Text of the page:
[Crossref] [PubMed]

Haruyama, Y.

K. Watanabe, T. Hoshino, K. Kanda, Y. Haruyama, T. Kaito, and S. Matsui, “Optical measurement and fabrication from a Morpho-butterfly-scale quasistructure by focused ion beam chemical vapor deposition,” J. Vac. Sci. Technol. B 23(2), 570–574 (2005).
[Crossref]

Heo, C. J.

K. Chung, S. Yu, C. J. Heo, J. W. Shim, S. M. Yang, M. G. Han, H. S. Lee, Y. Jin, S. Y. Lee, N. Park, and J. H. Shin, “Flexible, angle-independent, structural color reflectors inspired by morpho butterfly wings,” Adv. Mater. 24(18), 2375–2379 (2012).
[Crossref] [PubMed]

Hingerl, K.

K. Forberich, G. Dennler, M. C. Scharber, K. Hingerl, T. Fromherz, and C. J. Brabec, “Performance improvement of organic solar cells with moth eye anti-reflection coating,” Thin Solid Films 516(20), 7167–7170 (2008).
[Crossref]

Hölscher, H.

Horváth, E.

L. P. Biró, K. Kertész, E. Horváth, G. I. Márk, G. Molnár, Z. Vértesy, J.-F. Tsai, A. Kun, Zs. Bálint, and J. P. Vigneron, “Bioinspired artificial photonic nanoarchitecture using the elytron of the beetle Trigonophorus rothschildi varians as a ‘blueprint’,” J. R. Soc. Interface 7(47), 887–894 (2010).
[Crossref] [PubMed]

Hoshino, T.

K. Watanabe, T. Hoshino, K. Kanda, Y. Haruyama, T. Kaito, and S. Matsui, “Optical measurement and fabrication from a Morpho-butterfly-scale quasistructure by focused ion beam chemical vapor deposition,” J. Vac. Sci. Technol. B 23(2), 570–574 (2005).
[Crossref]

Hutley, M. C.

P. B. Clapham and M. C. Hutley, “Reduction of lens reflexion by moth eye principle,” Nature 244(5414), 281–282 (1973).
[Crossref]

Ishikawa, Y.

A. Saito, Y. Ishikawa, Y. Miyamura, M. Akai-Kasaya, and Y. Kuwahara, “Optimization of reproduced Morpho-blue coloration,” Proc. SPIE 6767, 676706 (2007).
[Crossref]

Jin, Y.

K. Chung, S. Yu, C. J. Heo, J. W. Shim, S. M. Yang, M. G. Han, H. S. Lee, Y. Jin, S. Y. Lee, N. Park, and J. H. Shin, “Flexible, angle-independent, structural color reflectors inspired by morpho butterfly wings,” Adv. Mater. 24(18), 2375–2379 (2012).
[Crossref] [PubMed]

Juodkazis, S.

A. Saito, M. Yonezawa, J. Murase, S. Juodkazis, V. Mizeikis, M. Akai-Kasaya, and Y. Kuwahara, “Numerical analysis on the optical role of nano-randomness on the Morpho butterfly’s scale,” J. Nanosci. Nanotechnology 11(4), 2785–2792 (2011).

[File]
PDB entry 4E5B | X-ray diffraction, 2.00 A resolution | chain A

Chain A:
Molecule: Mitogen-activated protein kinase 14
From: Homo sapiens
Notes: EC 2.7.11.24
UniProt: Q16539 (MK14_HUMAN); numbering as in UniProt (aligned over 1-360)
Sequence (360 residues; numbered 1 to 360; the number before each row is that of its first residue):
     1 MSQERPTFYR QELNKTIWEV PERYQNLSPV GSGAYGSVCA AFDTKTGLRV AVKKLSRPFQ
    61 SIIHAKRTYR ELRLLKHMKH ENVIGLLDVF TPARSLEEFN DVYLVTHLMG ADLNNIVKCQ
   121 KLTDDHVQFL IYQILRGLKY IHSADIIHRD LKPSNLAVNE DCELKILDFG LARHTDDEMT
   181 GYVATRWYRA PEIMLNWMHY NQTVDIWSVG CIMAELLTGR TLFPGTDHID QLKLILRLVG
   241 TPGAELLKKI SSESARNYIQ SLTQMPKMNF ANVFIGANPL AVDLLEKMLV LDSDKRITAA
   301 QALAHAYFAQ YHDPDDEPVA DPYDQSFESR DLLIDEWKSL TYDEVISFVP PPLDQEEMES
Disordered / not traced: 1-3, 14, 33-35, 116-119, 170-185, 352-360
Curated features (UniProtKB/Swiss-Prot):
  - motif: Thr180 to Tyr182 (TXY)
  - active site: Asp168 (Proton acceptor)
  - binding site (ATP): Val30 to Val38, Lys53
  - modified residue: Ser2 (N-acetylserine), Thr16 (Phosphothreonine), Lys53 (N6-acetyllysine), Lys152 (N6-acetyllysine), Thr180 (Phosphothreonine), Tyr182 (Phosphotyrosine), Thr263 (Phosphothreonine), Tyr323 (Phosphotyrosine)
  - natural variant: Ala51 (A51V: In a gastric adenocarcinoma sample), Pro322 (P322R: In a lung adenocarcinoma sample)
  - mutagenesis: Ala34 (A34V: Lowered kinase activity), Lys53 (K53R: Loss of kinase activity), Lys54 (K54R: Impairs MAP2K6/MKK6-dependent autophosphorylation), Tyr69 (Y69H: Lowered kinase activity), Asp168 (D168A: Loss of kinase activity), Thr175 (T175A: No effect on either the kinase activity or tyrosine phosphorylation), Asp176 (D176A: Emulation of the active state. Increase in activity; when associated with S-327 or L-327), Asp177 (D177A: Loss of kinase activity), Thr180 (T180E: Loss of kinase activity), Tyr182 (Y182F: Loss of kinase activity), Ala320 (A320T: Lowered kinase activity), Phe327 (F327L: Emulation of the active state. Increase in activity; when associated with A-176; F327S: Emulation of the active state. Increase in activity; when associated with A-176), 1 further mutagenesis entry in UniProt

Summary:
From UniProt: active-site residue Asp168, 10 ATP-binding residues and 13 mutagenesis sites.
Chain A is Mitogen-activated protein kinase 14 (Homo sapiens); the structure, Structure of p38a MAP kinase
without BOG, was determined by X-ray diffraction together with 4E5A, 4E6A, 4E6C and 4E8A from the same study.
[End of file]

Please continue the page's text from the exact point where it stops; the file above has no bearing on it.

[Crossref] [PubMed]

Kaito, T.

K. Watanabe, T. Hoshino, K. Kanda, Y. Haruyama, T. Kaito, and S. Matsui, “Optical measurement and fabrication from a Morpho-butterfly-scale quasistructure by focused ion beam chemical vapor deposition,” J. Vac. Sci. Technol. B 23(2), 570–574 (2005).
[Crossref]

Kambe, M.

M. Kambe, D. Zhu, and S. Kinoshita, “Origin of retroreflection from a wing of the Morpho butterfly,” J. Phys. Soc. Jpn. 80(5), 054801 (2011).
[Crossref]

Kanda, K.

K. Watanabe, T. Hoshino, K. Kanda, Y. Haruyama, T. Kaito, and S. Matsui, “Optical measurement and fabrication from a Morpho-butterfly-scale quasistructure by focused ion beam chemical vapor deposition,” J. Vac. Sci. Technol. B 23(2), 570–574 (2005).
[Crossref]

Kawagoe, K.

S. Kinoshita, S. Yoshioka, and K. Kawagoe, “Mechanisms of structural colour in the Morpho butterfly: cooperation of regularity and irregularity in an iridescent scale,” Proc. Biol. Sci. 269(1499), 1417–1421 (2002).
[Crossref] [PubMed]

Kertész, K.

I. Tamáska, Z. Vértesy, A. Deák, P. Petrik, K. Kertész, and L. P. Biró, “Optical properties of bioinspired disordered photonic nanoarchitectures,” Nanopages 8(2), 17–30 (2013).
[Crossref]

L. P. Biró, K. Kertész, E. Horváth, G. I. Márk, G. Molnár, Z. Vértesy, J.-F. Tsai, A. Kun, Zs. Bálint, and J. P. Vigneron, “Bioinspired artificial photonic nanoarchitecture using the elytron of the beetle Trigonophorus rothschildi varians as a ‘blueprint’,” J. R. Soc. Interface 7(47), 887–894 (2010).
[Crossref] [PubMed]

Kinoshita, S.

M. Kambe, D. Zhu, and S. Kinoshita, “Origin of retroreflection from a wing of the Morpho butterfly,” J. Phys. Soc. Jpn. 80(5), 054801 (2011).
[Crossref]

D. Zhu, S. Kinoshita, D. Cai, and J. B. Cole, “Investigation of structural colors in Morpho butterflies using the nonstandard-finite-difference time-domain method: Effects of alternately stacked shelves and ridge density,” Phys. Rev. E Stat. Nonlin. Soft Matter Phys. 80(5), 051924 (2009).
[Crossref] [PubMed]

S. Kinoshita, S. Yoshioka, and J. Miyazaki, “Physics of structural colors,” Rep. Prog. Phys. 71(7), 076401 (2008).
[Crossref]

S. Yoshioka and S. Kinoshita, “Structural or pigmentary? Origin of the distinctive white stripe on the blue wing of a Morpho butterfly,” Proc. Biol. Sci. 273(1583), 129–134 (2006).
[Crossref] [PubMed]

S. Kinoshita and S. Yoshioka, “Structural colors in nature: the role of regularity and irregularity in the structure,” ChemPhysChem 6(8), 1442–1459 (2005).
[Crossref] [PubMed]

A. Saito, S. Yoshioka, and S. Kinoshita, “Reproduction of the Morpho butterfly's blue: arbitration of contradicting factors,” Proc. SPIE 5526, 188–194 (2004).